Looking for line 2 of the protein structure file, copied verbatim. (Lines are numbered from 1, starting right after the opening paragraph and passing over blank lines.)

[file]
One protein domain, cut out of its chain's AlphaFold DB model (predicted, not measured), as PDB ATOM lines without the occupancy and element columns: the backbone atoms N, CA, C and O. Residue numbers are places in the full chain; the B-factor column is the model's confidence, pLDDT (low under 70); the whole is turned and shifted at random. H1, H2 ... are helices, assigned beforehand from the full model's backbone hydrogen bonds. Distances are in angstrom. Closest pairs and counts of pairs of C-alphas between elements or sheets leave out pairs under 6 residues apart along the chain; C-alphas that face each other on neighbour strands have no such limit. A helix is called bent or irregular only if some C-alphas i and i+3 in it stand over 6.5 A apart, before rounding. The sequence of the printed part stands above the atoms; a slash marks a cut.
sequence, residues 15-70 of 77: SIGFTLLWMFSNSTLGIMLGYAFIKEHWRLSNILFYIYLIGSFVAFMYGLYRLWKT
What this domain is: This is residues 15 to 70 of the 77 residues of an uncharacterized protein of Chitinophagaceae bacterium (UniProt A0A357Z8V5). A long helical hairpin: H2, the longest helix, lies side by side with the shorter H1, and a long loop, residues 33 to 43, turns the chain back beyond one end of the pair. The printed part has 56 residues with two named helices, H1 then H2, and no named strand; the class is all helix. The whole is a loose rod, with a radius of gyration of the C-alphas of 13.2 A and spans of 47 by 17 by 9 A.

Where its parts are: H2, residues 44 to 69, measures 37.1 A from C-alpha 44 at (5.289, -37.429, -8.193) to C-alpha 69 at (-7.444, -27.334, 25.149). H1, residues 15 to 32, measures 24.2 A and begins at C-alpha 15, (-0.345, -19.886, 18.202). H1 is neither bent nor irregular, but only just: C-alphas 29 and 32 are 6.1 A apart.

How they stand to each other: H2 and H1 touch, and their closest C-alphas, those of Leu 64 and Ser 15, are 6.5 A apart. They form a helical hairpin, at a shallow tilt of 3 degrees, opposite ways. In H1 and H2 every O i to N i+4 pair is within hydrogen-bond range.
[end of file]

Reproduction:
What this domain is: This is residues 15 to 70 of the 77 residues of an uncharacterized protein of Chitinophagaceae bacterium (UniProt A0A357Z8V5). A long helical hairpin: H2, the longest helix, lies side by side with the shorter H1, and a long loop, residues 33 to 43, turns the chain back beyond one end of the pair. The printed part has 56 residues with two named helices, H1 then H2, and no named strand; the class is all helix. The whole is a loose rod, with a radius of gyration of the C-alphas of 13.2 A and spans of 47 by 17 by 9 A.